“Please join us for this journey through history so that we may together develop the South Africa of today, and of tomorrow, for the benefit of all its citizens,” Phakamani Hadebe, Chief Executive Officer of the Land Bank, 2013
Part 1 Formative Years
“By the time the Land Bank opened its doors in 1912, South Africa was well on its way to developing an agricultural industry in which white commercial farmers were sole recipients of exceptionally high levels of state support, both on terms of skills development and financial aid during difficult times such as drought.
By 1912, more than half a century of bloody battles over land with black tribes and other indigenous groups had concluded in favour of the European settlers and their descendants. The settlers then fought among themselves for control over the land and its mineral wealth, the fuel that powered economic growth at the time.”
1911 – By 1911, agriculture contributed 21.4 percent to the country’s gross domestic product (GDP). Agriculture was on track to recover from the setbacks of the South African War and the droughts that followed, but progress was slow. Few banks were willing to extend credit to the agricultural sector due to its instability in terms of production and price, its seasonal nature and its slow turnover of capital and low yield on investments. White farmers, dependent on private lenders and some commercial banks, found it difficult to raise long-term finance.
1912 – South Africa needed a financial institution that offered products and terms appropriate to white farmers. A state institution was the obvious preference, so the government passed the Land and Agricultural Bank Act in 1912 to form the Land Bank.
Part 2 Native Land Act
“Awaking on Friday morning, June 20 1913, the South African Native found himself, not actually a slave, but a pariah in the land of his birth.” – Sol Plaatjie
1913: Native Land Act – The fact that black farmers’ needs were not considered when the Land Bank was formed was more than just an oversight: it was one step in a larger scheme to systematically dispossess the country’s black population of land in South Africa. The Natives Land Act (passed in 1913) created a system of land use that denied the majority of South Africa’s inhabitants the right to own land and become farmers. It restricted the black population to 7.3 percent of the country’s area.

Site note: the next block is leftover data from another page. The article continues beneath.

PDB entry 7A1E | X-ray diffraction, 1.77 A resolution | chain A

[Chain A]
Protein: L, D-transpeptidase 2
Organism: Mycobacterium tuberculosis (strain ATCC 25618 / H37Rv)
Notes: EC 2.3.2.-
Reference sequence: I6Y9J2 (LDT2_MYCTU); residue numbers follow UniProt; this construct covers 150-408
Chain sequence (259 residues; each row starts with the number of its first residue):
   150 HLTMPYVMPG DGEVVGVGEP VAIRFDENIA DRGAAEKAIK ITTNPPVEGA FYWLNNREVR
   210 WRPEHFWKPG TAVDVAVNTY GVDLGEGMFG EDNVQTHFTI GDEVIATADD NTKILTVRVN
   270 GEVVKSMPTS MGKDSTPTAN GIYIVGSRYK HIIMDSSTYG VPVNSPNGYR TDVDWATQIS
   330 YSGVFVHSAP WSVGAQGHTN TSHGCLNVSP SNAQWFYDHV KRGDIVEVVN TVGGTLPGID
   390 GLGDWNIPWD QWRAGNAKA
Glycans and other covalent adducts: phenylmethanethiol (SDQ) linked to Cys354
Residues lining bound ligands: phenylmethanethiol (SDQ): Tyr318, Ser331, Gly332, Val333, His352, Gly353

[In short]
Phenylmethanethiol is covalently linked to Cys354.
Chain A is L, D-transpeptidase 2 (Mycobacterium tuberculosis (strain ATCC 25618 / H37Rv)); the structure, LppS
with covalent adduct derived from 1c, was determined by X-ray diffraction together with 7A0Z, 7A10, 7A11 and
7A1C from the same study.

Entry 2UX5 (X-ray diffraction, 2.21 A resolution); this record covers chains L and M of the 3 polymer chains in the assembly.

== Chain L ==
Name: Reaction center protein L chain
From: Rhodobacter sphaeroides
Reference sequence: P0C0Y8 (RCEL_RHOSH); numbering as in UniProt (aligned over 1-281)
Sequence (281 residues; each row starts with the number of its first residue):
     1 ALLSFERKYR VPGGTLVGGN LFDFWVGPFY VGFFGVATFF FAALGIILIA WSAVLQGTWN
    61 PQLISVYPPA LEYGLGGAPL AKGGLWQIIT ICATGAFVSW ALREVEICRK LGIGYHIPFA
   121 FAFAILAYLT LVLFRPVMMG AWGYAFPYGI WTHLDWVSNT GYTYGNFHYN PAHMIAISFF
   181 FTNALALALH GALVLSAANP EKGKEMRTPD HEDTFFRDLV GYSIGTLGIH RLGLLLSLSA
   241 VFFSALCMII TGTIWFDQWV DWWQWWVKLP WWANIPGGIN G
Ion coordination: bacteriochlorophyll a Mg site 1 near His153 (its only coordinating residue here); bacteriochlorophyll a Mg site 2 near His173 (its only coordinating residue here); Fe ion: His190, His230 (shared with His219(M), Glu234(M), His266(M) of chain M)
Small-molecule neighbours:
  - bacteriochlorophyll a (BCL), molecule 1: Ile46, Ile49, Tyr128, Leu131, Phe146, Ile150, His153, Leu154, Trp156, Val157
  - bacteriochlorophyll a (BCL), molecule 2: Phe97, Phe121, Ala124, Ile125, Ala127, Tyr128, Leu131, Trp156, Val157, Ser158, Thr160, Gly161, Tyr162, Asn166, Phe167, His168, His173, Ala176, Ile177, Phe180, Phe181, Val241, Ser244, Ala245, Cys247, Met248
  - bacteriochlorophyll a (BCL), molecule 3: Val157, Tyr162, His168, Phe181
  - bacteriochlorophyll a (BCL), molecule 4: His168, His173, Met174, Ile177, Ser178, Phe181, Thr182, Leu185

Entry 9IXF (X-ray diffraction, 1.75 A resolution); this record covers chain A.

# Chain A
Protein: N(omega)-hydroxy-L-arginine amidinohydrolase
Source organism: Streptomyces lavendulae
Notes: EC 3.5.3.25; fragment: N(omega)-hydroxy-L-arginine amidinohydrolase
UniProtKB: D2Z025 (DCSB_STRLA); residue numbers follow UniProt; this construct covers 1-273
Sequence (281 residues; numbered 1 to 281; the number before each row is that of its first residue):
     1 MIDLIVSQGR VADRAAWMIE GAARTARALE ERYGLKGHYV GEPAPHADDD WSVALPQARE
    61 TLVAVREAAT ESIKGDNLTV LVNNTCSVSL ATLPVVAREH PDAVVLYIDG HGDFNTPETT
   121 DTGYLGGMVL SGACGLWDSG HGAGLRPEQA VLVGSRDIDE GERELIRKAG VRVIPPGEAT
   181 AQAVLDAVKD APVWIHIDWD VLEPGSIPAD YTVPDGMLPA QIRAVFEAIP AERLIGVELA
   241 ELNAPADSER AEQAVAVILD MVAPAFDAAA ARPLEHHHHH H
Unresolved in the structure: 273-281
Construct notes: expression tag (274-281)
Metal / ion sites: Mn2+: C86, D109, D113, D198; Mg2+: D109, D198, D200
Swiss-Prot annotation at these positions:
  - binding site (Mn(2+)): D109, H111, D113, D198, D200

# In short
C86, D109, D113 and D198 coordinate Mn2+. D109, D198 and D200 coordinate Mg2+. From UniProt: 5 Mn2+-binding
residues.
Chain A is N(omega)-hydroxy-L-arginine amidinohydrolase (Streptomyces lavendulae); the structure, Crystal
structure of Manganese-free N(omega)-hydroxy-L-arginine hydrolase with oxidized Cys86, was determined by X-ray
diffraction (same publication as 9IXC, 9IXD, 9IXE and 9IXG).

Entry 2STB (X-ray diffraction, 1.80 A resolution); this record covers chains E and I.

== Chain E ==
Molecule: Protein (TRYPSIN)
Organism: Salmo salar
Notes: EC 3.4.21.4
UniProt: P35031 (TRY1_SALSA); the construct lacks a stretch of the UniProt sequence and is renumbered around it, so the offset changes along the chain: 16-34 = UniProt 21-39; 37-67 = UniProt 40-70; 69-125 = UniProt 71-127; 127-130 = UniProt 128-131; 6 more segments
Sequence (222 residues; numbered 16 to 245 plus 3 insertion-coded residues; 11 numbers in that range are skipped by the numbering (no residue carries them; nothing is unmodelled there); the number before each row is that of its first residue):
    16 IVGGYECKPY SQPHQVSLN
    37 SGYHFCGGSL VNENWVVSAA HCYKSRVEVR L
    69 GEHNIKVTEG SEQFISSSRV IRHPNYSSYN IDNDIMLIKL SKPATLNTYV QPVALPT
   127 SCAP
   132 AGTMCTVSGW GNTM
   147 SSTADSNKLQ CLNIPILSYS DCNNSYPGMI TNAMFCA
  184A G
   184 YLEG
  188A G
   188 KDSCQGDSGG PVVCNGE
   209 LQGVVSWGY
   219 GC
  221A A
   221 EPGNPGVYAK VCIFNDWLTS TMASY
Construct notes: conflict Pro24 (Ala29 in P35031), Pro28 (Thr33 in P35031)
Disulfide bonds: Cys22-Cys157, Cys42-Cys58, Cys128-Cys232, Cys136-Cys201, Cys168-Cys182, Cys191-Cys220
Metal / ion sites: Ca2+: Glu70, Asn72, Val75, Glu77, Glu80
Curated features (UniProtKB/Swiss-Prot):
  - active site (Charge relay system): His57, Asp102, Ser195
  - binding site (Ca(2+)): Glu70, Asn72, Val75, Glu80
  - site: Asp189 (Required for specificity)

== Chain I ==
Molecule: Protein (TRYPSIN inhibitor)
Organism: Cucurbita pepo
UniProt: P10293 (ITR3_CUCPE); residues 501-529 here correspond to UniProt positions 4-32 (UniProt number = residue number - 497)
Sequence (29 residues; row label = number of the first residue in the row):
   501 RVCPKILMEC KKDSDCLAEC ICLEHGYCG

1920: Land Bank Annual Report – “State aid for farmers is an excellent thing, but worse than useless if it is to be mere ‘spoon-feeding’…the farmer who will not help himself had better take up some other line of industry, for state-aid is of real value only to the man who will devote all his faculties to his farming.”
1930: “The Father of the Land Bank” retires -Tom Herold was at the helm of the Land Bank between 1912 to 1930, first as its General Manager, and then as the Managing Director. This is the longest service rendered to the Bank by any Chief Executive Officer during the Bank’s first 100 years.
Part 3 Sanctions
1950s: Tomlinson Commission – In the 1950s, the Tomlinson Commission was tasked with investigating the possibility of small-scale commercial farming in the homelands. The National Party government rejected the Commission’s recommendations, effectively ruining any chance of establishing small-scale commercial farming in the homelands as a way of dealing with poverty in those areas.
1964: Sanctions – In 1964, the United Nations called on its members to impose selected trade sanctions against South Africa. Various countries banned the import of certain South African products such as armaments, crude oil, iron, steel and gold coins.
1965: Loans to “Indian farmers” – Although the Natives’ Land Act also applied to Indian and coloured people, in 1965 the Bank made a start to grant long-term loans to Indian farmers against mortgages on established farms in the Indian areas of Natal.
Part 4 Bank ‘relax’ race criteria